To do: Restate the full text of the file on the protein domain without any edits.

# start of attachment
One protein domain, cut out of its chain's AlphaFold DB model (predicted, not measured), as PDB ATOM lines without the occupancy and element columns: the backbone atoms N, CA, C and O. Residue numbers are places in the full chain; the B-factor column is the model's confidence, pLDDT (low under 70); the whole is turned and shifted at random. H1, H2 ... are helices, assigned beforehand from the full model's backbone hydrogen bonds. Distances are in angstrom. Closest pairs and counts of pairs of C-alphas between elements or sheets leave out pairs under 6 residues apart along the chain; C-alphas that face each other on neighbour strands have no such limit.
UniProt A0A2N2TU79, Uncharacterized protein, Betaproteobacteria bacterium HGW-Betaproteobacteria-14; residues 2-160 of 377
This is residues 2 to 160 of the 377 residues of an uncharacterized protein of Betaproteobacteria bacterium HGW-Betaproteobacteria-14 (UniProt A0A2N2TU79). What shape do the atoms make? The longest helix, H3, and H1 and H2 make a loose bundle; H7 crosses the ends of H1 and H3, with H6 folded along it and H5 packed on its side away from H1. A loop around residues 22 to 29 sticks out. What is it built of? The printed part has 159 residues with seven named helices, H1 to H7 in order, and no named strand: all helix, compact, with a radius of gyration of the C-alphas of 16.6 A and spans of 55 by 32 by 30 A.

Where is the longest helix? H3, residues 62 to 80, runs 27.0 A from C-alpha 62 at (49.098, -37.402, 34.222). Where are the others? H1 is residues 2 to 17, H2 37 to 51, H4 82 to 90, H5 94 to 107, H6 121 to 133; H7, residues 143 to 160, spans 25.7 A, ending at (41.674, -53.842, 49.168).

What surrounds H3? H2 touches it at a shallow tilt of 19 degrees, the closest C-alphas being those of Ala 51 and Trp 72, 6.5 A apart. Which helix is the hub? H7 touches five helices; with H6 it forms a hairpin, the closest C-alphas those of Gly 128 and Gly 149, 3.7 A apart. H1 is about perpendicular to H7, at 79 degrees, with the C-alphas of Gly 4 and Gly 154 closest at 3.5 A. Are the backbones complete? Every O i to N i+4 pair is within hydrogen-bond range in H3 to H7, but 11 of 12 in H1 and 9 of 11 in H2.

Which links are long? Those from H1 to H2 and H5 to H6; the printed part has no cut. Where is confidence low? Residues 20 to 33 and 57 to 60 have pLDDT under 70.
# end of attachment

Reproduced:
One protein domain, cut out of its chain's AlphaFold DB model (predicted, not measured), as PDB ATOM lines without the occupancy and element columns: the backbone atoms N, CA, C and O. Residue numbers are places in the full chain; the B-factor column is the model's confidence, pLDDT (low under 70); the whole is turned and shifted at random. H1, H2 ... are helices, assigned beforehand from the full model's backbone hydrogen bonds. Distances are in angstrom. Closest pairs and counts of pairs of C-alphas between elements or sheets leave out pairs under 6 residues apart along the chain; C-alphas that face each other on neighbour strands have no such limit.
UniProt A0A2N2TU79, Uncharacterized protein, Betaproteobacteria bacterium HGW-Betaproteobacteria-14; residues 2-160 of 377
This is residues 2 to 160 of the 377 residues of an uncharacterized protein of Betaproteobacteria bacterium HGW-Betaproteobacteria-14 (UniProt A0A2N2TU79). What shape do the atoms make? The longest helix, H3, and H1 and H2 make a loose bundle; H7 crosses the ends of H1 and H3, with H6 folded along it and H5 packed on its side away from H1. A loop around residues 22 to 29 sticks out. What is it built of? The printed part has 159 residues with seven named helices, H1 to H7 in order, and no named strand: all helix, compact, with a radius of gyration of the C-alphas of 16.6 A and spans of 55 by 32 by 30 A.

Where is the longest helix? H3, residues 62 to 80, runs 27.0 A from C-alpha 62 at (49.098, -37.402, 34.222). Where are the others? H1 is residues 2 to 17, H2 37 to 51, H4 82 to 90, H5 94 to 107, H6 121 to 133; H7, residues 143 to 160, spans 25.7 A, ending at (41.674, -53.842, 49.168).

What surrounds H3? H2 touches it at a shallow tilt of 19 degrees, the closest C-alphas being those of Ala 51 and Trp 72, 6.5 A apart. Which helix is the hub? H7 touches five helices; with H6 it forms a hairpin, the closest C-alphas those of Gly 128 and Gly 149, 3.7 A apart. H1 is about perpendicular to H7, at 79 degrees, with the C-alphas of Gly 4 and Gly 154 closest at 3.5 A. Are the backbones complete? Every O i to N i+4 pair is within hydrogen-bond range in H3 to H7, but 11 of 12 in H1 and 9 of 11 in H2.

Which links are long? Those from H1 to H2 and H5 to H6; the printed part has no cut. Where is confidence low? Residues 20 to 33 and 57 to 60 have pLDDT under 70.